Enter Marvel Movie Madness, wherein Rotten Tomatoes watches all of the significant Marvel movies ever made. Full Marvel Movie Madness list here. Tune in! We give you our thoughts, and you give us yours.
Alex: The question: Could America handle an ultra violent movie that glorified, and even slightly sexualized the actions of a 12-year-old femme fatale? Probably, but Matthew Vaughn never even gives us the chance. An R-rated comic book movie needs to hit and it needs to hit hard. Vaughn instead tries to soften the blow every chance he gets, overstylizing and resorting to tricks like plopping obvious pop songs over action scenes. Here’s a Joan Jett song just in case you wanted to be sick of it again! The movie can be appealingly bratty but that’s hardly a counter to Kick-Ass‘ lack of discipline: too many characters, too many meandering subplots, too many too-clever ideas it struggles to be in your face about.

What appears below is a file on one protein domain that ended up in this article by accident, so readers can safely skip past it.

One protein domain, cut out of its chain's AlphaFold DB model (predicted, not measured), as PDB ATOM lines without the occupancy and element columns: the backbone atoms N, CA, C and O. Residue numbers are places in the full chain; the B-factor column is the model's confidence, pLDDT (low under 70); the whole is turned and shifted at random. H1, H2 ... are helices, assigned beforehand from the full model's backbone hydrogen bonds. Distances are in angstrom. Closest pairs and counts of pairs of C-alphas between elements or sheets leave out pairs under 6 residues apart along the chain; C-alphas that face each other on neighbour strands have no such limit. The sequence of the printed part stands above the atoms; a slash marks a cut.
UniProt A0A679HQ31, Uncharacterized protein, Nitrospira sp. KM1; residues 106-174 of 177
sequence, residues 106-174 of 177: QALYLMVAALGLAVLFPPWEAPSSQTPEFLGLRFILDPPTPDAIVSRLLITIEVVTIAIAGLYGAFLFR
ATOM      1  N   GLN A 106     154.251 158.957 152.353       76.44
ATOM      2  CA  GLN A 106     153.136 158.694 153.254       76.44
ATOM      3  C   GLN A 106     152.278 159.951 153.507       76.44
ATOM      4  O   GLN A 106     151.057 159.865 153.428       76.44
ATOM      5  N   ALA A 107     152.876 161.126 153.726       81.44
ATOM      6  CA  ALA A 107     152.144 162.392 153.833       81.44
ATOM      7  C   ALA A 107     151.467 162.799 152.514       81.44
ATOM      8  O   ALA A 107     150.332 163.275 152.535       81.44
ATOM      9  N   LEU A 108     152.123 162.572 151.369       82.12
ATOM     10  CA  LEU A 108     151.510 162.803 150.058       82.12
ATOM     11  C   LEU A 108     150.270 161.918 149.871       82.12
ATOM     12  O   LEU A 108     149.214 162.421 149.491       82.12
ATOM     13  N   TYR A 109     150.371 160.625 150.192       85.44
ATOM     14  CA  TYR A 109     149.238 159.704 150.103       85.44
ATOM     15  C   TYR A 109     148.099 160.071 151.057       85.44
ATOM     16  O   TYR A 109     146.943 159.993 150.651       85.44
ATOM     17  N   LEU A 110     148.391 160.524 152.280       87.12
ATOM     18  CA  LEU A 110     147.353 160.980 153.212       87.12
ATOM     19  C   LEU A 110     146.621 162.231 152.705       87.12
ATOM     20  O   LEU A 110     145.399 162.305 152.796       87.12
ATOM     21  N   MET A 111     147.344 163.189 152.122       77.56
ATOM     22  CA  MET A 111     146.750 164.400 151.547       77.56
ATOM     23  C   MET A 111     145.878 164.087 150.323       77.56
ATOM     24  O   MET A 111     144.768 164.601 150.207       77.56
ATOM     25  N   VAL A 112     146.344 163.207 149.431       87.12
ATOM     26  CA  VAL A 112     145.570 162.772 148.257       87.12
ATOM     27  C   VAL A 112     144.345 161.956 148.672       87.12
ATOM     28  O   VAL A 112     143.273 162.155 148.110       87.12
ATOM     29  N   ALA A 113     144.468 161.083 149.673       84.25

Luke: Oh man, if I have to hear “Bad Reputation” lazily applied to another “girl kicking ass scene” I’m going to burn my vinyl. That song belongs to Freaks and Geeks — not Shrek, not this; period. That said, I actually found a lot to like about Kick-Ass — at least for the first half or so, when it was playing like a superhero Superbad. The idea that a horny, undersexed teenager decides to become a low-rent comic book avenger to raise his social status was kinda amusing, and I liked the banter between Aaron Johnson, Clark Duke and co. Also, Nicholas Cage channeling Adam West’s Batman and his offbeat, borderline creepy mentor relationship with Chloe Moretz’s Hit Girl was great, for a while anyway — and I love any movie that encourages a 12-year-old girl to drop c-bombs to the horror of queasy moral guardians. I think the problem I had with the movie is that it lost its way toward the end, falling back on pretty generic shoot-’em-up sequences and an uninteresting villain (at least until Red Mist comes into his own in the sequel, if there ever is one). Mathew Vaughn didn’t manage to juggle the tones of satire and action here; I think he’s better suited to straight violence, because his grasp of humor often deserts him (ahem, Stardust.) The actors — Cage, Johnson; especially Moretz, who’s killer — gave this the boost for me.